All work and no play is not an option or at least one I won’t take. Yesterday I took half the day off to hang out with the kids. We went to the park for a metal detecting adventure.
My daughter said metal detecting is and old person hobby. Shortly after I found coins in this crater but she still laughed. I guess I have an old person hobby.
I love the feel of the warm sand under my feet. Last year we were up north and the sand was actually so hot we had to stop once in a while and stand on the dune grass or a towel, yes soft feet from not going barefoot much was the main reason. My son loves being buried in the sand. He said, “dad bury me up in this sand.” My reply, “alright but close your eyes real tight so you don’t get sand in your eyes.”
I used to like getting buried in sand as a kid and have been under it on this very beach. As you grow up things change. The idea of getting sand in certain places takes away from the appeal of warm sand covering your body. My trick was to jump out of the sand and run into the water to rinse off but still I would have sand in my hair for days after.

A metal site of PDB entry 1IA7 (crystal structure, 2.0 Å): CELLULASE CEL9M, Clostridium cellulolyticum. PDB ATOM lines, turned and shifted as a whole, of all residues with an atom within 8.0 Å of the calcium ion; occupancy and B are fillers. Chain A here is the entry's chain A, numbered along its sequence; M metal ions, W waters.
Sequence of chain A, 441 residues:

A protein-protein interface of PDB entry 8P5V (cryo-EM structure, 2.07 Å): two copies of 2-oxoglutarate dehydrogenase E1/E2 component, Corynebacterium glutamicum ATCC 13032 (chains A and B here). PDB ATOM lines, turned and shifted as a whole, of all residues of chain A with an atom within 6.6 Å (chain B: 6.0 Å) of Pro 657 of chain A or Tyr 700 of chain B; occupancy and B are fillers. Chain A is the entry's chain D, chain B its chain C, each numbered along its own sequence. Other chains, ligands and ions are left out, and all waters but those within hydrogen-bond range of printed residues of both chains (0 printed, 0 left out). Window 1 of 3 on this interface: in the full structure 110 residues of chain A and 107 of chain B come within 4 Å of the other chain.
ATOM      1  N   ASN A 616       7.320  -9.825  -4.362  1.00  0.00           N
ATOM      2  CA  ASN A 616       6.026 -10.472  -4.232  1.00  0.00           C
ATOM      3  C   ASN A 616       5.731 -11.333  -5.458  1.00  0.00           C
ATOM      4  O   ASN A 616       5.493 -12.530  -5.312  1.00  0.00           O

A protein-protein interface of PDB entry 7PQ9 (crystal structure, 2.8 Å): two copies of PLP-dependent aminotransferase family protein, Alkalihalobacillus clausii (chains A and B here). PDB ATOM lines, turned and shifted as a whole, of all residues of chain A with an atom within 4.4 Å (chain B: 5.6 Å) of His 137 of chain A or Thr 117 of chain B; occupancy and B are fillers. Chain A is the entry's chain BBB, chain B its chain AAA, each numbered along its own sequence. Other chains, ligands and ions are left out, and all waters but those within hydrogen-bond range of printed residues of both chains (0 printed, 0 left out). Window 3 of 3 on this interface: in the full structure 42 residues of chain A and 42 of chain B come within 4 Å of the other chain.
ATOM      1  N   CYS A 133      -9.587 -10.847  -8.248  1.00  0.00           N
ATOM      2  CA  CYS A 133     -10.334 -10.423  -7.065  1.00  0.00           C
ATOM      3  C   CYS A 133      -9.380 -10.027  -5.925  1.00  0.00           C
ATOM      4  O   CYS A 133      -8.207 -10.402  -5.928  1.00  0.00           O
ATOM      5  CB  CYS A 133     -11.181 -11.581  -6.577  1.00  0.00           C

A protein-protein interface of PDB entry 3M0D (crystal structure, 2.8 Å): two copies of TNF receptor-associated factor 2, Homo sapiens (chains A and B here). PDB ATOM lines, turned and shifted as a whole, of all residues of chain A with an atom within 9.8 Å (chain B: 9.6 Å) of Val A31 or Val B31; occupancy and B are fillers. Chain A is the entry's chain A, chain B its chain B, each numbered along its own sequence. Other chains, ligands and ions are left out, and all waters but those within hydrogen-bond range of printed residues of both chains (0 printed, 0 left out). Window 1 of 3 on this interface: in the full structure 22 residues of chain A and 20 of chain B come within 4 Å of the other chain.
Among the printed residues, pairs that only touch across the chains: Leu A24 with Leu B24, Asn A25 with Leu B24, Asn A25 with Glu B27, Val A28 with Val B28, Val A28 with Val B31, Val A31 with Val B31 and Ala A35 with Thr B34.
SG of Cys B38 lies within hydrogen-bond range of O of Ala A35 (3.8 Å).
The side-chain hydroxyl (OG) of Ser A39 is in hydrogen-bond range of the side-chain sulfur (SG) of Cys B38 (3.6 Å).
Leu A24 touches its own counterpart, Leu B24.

There are so many things that we do differently as adults compared to when we were kids. Some of those things are out of changes in responsibility, maturity, and social expectations but I think there are some things we should never lose sight of.
Have you ever believed in Santa or the Tooth Fairy? How about monsters and dragons? As kids we see magic in things. As adults we tend to see logic and reason in things. I’m not at all saying you should believe in the above, that’s alright if you do, or throw logic and reason out the window but I’m saying we should see life as magical. Life is a gift to be enjoyed each day. Wouldn’t it be nice if we woke up each day and instead of focusing on all the adult things we have to do that can be a drag, we instead looked at life as an adventure and something to be enjoyed? Today I am thankful.